An activist imitates Argentinian former first lady Eva Peron at a protest calling for debt reform, in Glasgow, Scotland, on November 11.  Photo: EPA-EFE
An activist imitates Argentinian former first lady Eva Peron at a protest calling for debt reform, in Glasgow, Scotland, on November 11. Photo: EPA-EFE
David Dodwell
Opinion

Opinion

Outside In by David Dodwell

Pandemic and climate change mean extraordinary debt levels are becoming the new normal

  • Global debt has risen to record levels as countries try to shore up their health systems, fight Covid-19 and restart their economies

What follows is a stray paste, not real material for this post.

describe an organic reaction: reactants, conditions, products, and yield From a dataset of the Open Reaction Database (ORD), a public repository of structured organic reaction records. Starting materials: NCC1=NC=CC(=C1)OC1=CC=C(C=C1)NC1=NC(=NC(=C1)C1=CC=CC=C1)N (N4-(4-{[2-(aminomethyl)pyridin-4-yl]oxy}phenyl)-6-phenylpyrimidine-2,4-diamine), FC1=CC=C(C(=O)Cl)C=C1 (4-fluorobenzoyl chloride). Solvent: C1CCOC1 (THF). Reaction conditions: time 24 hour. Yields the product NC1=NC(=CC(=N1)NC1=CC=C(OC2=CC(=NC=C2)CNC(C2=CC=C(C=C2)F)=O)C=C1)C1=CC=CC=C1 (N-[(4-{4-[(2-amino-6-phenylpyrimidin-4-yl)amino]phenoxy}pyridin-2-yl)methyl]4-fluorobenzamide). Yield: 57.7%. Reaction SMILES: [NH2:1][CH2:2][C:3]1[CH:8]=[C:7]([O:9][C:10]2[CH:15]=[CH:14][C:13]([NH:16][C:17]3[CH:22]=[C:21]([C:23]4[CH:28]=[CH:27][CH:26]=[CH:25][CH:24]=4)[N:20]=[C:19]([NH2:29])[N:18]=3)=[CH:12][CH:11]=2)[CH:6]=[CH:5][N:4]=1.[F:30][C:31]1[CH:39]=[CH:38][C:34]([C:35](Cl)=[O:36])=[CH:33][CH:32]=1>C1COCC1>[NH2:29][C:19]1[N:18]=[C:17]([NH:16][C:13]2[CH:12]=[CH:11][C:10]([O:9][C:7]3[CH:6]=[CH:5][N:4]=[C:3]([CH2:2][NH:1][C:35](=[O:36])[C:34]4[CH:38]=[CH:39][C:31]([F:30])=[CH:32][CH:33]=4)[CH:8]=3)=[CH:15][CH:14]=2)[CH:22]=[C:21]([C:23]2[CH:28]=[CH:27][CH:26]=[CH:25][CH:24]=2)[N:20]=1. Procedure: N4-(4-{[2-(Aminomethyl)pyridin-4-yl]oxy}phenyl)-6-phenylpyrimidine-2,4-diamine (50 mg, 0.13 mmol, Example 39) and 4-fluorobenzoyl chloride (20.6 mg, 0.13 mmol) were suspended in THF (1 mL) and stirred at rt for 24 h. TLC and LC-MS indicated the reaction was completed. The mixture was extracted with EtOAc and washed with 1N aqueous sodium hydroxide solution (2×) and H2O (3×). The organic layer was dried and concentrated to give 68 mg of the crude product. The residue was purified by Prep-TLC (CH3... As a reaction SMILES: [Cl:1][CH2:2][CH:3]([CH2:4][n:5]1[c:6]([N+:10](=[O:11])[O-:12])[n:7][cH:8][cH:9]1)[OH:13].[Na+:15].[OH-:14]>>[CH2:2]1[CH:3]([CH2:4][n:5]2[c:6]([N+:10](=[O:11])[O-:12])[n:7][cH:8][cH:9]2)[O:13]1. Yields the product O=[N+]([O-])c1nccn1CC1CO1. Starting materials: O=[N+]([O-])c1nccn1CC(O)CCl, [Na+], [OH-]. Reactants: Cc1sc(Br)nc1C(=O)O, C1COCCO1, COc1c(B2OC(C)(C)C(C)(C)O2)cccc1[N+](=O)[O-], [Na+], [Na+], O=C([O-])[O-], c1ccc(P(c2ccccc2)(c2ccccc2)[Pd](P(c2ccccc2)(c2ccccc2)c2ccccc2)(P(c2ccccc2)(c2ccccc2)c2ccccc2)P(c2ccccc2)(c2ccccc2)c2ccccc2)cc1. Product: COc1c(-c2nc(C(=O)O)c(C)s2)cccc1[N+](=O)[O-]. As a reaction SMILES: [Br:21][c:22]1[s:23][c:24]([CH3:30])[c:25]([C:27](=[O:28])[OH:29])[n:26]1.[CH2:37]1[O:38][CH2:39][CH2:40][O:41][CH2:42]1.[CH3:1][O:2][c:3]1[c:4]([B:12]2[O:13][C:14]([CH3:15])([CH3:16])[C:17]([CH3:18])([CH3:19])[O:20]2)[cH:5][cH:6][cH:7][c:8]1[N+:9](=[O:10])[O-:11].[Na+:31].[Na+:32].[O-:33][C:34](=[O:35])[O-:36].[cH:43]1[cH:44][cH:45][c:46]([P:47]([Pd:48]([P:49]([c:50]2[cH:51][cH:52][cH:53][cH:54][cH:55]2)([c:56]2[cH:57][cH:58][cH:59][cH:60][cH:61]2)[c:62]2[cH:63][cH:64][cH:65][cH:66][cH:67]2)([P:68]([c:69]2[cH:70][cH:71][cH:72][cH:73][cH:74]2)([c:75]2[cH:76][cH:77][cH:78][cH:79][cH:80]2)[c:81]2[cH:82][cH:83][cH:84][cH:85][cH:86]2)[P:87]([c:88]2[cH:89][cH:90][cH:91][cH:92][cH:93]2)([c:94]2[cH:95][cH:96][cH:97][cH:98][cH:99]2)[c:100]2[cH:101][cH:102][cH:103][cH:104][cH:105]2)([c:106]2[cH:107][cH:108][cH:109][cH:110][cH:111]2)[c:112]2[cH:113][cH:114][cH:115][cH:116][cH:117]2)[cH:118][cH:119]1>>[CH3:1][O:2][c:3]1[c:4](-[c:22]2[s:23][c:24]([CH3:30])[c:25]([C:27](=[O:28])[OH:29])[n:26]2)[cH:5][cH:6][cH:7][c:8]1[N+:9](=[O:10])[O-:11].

• Inflation, a flagging recovery and the prospect of further spending to fight climate change could have even rich countries sweating over debt levels

An activist imitates Argentinian former first lady Eva Peron at a protest calling for debt reform, in Glasgow, Scotland, on November 11.  Photo: EPA-EFE
An activist imitates Argentinian former first lady Eva Peron at a protest calling for debt reform, in Glasgow, Scotland, on November 11. Photo: EPA-EFE
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